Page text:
EGU2020-7204
https://doi.org/10.5194/egusphere-egu2020-7204
EGU General Assembly 2020
© Author(s) 2020. This work is distributed under
the Creative Commons Attribution 4.0 License.

3D geological models from combined interpretation of airborne-TEM and geological data- Two examples from Sweden

Mehrdad Bastani, Lena Persson, Peter Dahlqvist, Eva Wendelin, and Johan Daniels
Mehrdad Bastani et al.
  • Geological Survey of Sweden, Mineral resources, Uppsala, Sweden (mehrdad.bastani@sgu.se)

The geological survey of Sweden (SGU) has carried out several detailed airborne TEM (Transient Electromagnetic) surveys in recent years. The data collected in these surveys were inverted to provide models of the resistivity of the subsurface, down to a few hundred meters depth. These resistivity models together with the data from existing boreholes and ground observations offer an excellent basis for further 3D geological modeling. 

The airborne TEM data presented in this study were collected between 2013 and 2016, covering large areas of the islands of Öland and Gotland, in Sweden. Both islands face problems with water supply due to limited groundwater resources. The aim of the surveys was to identify new groundwater resources, specify the depth to saline groundwater and to improve the understanding of the geology of the islands. On Öland, the Paleozoic sedimentary succession reaches thicknesses of approximately 250 m and is composed of Lower Cambrian sandstone, Middle Cambrian siltstone, and claystone followed by the Alum Shales of Upper Cambrian and Lower Ordovician age. Above this lies an up to 40 m thick Lower Ordovician limestone succession, which forms the bedrock at the surface across much of the island. The entire sedimentary sequence rests on Precambrian crystalline rocks. On the Island of Gotland, Silurian bedrock represents the upper part of a 250-800 m thick Paleozoic sequence overlying the crystalline basement. The Silurian bedrock is dominated by interbedded layers of limestone and marlstone, where the interface between limestone and marlstone is often the primary hydraulic conductor.

After acquisition, these data were processed and inverted (1D inversions with lateral constraints), to provide a series of large airborne datasets, providing a resistivity image down to depths of about 250 m in some areas. The considerable resistivity contrast between lithologies, e.g. limestone and marlstone on Gotland, provided an excellent opportunity to resolve boundaries between the different rock types. Borehole information, geological maps, ground geophysical data and the inversion results were incorporated in a 3D geological modelling software. On comparison of the airborne models, ground geophysical data and borehole information it was clear that the airborne resistivity models correlated well with the other available data. Hence, the resistivity models were used as the basis for constructing the 3D hydrogeological and geological models over significant parts of the islands. In this study we present the 3D geological models over the islands of Öland and Gotland which were constructed from the integrated interpretation of all the available data. The models are composed of voxels, each representing a certain lithology classified using a statistical approach. The classification is based on the resistivity range, distance to the neighboring wells/boreholes and the geological observations at the surface. The 3D voxel models will be/have been utilized in hydrological modelling, societal planning, and groundwater management.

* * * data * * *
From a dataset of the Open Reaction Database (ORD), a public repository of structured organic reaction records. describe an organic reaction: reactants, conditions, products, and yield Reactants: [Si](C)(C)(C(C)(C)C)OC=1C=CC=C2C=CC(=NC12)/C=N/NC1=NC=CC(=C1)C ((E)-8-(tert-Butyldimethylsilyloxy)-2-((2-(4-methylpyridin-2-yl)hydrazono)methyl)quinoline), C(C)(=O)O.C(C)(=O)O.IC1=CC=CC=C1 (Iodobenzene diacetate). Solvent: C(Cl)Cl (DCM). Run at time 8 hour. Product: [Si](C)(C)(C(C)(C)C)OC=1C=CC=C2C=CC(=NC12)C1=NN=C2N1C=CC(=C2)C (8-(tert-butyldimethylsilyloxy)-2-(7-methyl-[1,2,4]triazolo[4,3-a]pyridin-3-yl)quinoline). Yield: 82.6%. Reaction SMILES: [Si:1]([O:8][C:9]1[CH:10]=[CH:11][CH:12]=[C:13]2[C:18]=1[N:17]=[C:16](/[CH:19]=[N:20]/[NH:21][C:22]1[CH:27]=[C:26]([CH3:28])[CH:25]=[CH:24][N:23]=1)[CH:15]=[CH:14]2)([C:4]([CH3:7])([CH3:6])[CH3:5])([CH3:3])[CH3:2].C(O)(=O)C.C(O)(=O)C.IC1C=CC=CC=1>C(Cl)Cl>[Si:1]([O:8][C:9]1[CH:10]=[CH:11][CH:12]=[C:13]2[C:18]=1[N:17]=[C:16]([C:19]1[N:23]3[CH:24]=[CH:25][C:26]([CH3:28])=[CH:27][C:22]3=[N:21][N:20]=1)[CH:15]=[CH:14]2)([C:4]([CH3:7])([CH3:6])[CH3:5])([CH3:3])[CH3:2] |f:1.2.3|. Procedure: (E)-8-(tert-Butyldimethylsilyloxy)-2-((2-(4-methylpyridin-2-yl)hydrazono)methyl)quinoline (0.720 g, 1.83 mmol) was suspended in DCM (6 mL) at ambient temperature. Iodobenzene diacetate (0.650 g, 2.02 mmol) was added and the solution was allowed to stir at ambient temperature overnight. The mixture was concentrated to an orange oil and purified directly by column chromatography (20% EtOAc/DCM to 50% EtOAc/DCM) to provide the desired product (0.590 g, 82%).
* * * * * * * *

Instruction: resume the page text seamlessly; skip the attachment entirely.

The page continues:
How to cite: Bastani, M., Persson, L., Dahlqvist, P., Wendelin, E., and Daniels, J.: 3D geological models from combined interpretation of airborne-TEM and geological data- Two examples from Sweden, EGU General Assembly 2020, Online, 4–8 May 2020, EGU2020-7204, https://doi.org/10.5194/egusphere-egu2020-7204, 2020

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